it actually has to do some work to schedule instructions and allocate
registers and so on.
write(*,*) transfer((/17.392111325966148d0,6.5794487871554595D-85, &
I have made a small change that I hope reflects that source and this
discussion. The article does need more work by someone who knows more
about it. I left a comment on the talk page.
Depending on quite what you mean it might not fit ... But take a look
It's not written in Fortran, but has Fortran callable interfaces,
> I'd like to see Fortran relieved of much of its historical baggage, but
> the changes I'd make would be mostly truely eliminating some older
> features such as fixed format source.
This would eliminate the British English spelling of "program", i.e.
It is left to the reader if this would be a good thing or a bad thing :-)
I found the FFTW page sometime ago. FFTW is kind of heavyweight for C-
Graph, which just displays graphs, and is not concerned with rigorous
spectral analysis. Also, FFTW is callable from Fortran, but I would
just prefer an FFT coded in Fortran.
Thanks anyway. I'll no doubt want to try FFTW for other analytical
So that's what a "real-half complex fft is; I've been eyeballing your
fft page for a while, bemoaning the rust deposited on my dsp. I
discovered that there was a folding method to efficiently use real
data with a complex fft only in the last couple of days or so! If the
method is involved it's best left until I have the time to do some
The stuff on my website is
> mostly prime-order FFTs and for odd orders n > 3 is minimum-operation
> or at least minimum-add compared to others, although a trick I found
> after I wrote most of the stuff that would shave off some operations
> hasn't been implemented except for smaller odd orders and for powers
> of two.
I'm now working with the simple but complex (:-) ) FFT from Alan
Miller's page <http://users.bigpond.net.au/amiller/> just to enable me
to finish writing the code. I'll Google Temperton and Ersoy as you
suggested, and tinker with your own code until I decide which FFT to
go with. The FFT I choose will likely be included in its own module.
By the way, did you know that the link for your "fft64t.i90" is
" It is intended to "produce a secure Fortran ..."
Yes, that's how I would have amended the line. I noted the relevant
paragraph from the above cited research.sun.com page.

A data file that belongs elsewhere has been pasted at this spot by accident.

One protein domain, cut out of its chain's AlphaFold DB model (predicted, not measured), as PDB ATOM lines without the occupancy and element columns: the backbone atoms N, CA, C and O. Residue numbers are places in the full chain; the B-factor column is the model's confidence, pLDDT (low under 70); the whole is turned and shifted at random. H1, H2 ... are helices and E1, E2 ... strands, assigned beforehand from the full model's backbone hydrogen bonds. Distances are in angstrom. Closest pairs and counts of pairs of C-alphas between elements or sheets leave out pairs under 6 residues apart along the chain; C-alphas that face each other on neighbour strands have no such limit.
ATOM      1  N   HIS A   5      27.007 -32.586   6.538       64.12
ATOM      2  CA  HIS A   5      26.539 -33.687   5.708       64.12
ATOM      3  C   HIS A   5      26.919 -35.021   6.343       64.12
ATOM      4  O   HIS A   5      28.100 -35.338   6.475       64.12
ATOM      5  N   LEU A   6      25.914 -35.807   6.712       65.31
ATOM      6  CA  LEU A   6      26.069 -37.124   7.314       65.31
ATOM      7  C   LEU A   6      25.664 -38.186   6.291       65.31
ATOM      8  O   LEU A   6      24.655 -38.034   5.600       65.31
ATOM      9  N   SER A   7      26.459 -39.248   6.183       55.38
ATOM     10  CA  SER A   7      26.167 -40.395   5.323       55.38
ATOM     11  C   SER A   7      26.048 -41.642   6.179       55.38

No! Say it ain't so!
I use GINO. It has a lot of similar spelling "annoyances" :)
But recent versions have duplicates to accommodate those that spell
I am no expert in the matter myself, but I've had British friends tell
me (likely on this newsgroup) that this is the wrong spelling for that
meaning of "program".
Richard Maine | Good judgment comes from experience;
email: last name at domain . net | experience comes from bad judgment.
domain: summertriangle | -- Mark Twain
> By the way, did you know that the link for your "fft64t.i90" is
Comcast tries its best to break your web pages. I don't know why they
couldn't just leave well enough alone. If you're really interested in
this subroutine you can also find it in codelets.i90 in codelets.ZIP
on the same web page.
Got it. Thanks
> Michel Oui wrote:
>> Franken Sense wrote:
>>> [Withheld] Math. engeneering student Leuven Belgium
>>> Is this a signature?
> I was puzzled by Franken Sense's original post. Is he claiming
> that people who don't use their correct names should be ignored?
> Dick Hendrickson
I thought it ironic that the name was withheld and the discipline
misspelled. BTW, when I sign a petition, I use my real name and give it my
John Hancock. It differs from a pseudonym.
How many recounts can Norm Coleman buy?
>> heh-heh, I like this one better:
>> #238 Eat Shit You Assholes
[Roger Ailes, Fox News Founder, Chairman and CEO, and former
Nixon-Reagan-Bush strategist, is] a cynical Republican ideologue with no
regard for fairness and balance.
~~ Al Franken,
On 2009-04-11 16:27:02 -0400, Franken Sense <fr...@example.invalid> said:
> when I sign a petition, I use my real name and give it my
> John Hancock.
Thereby avoiding the perjury count? :-)
Or just trying to actually benefit the petitioneer,
(when checked against the rolls) who you presumably support? :-)
Well, yeah. They usually show up at my door with some environmental
concern that I basically agree with, asking for money but getting my
Acorn got in trouble for this type of thing this election. They'd have
people signing "mickey mouse," and it caused huge problems for them. I
don't think there was anything malicious at its core, but a petition
without real names is not worth the paper it's written on.
I said that Sean Hannity took residence up Newt Gingrich's butt from 94 to
98. I got that from British intelligence. It turns out he only took up
residence in 95.
~~ Al Franken
Before this sub-theme dies about wikipedia, let me make the point that
to do you what you suggest would be quite unacceptable. Asking Guy would
be original research and that is not allowed on wikipedia. Sources have
to be verifiable - that is the reader can in principle go and look at
them either on the web or in a library. In other words we have to rely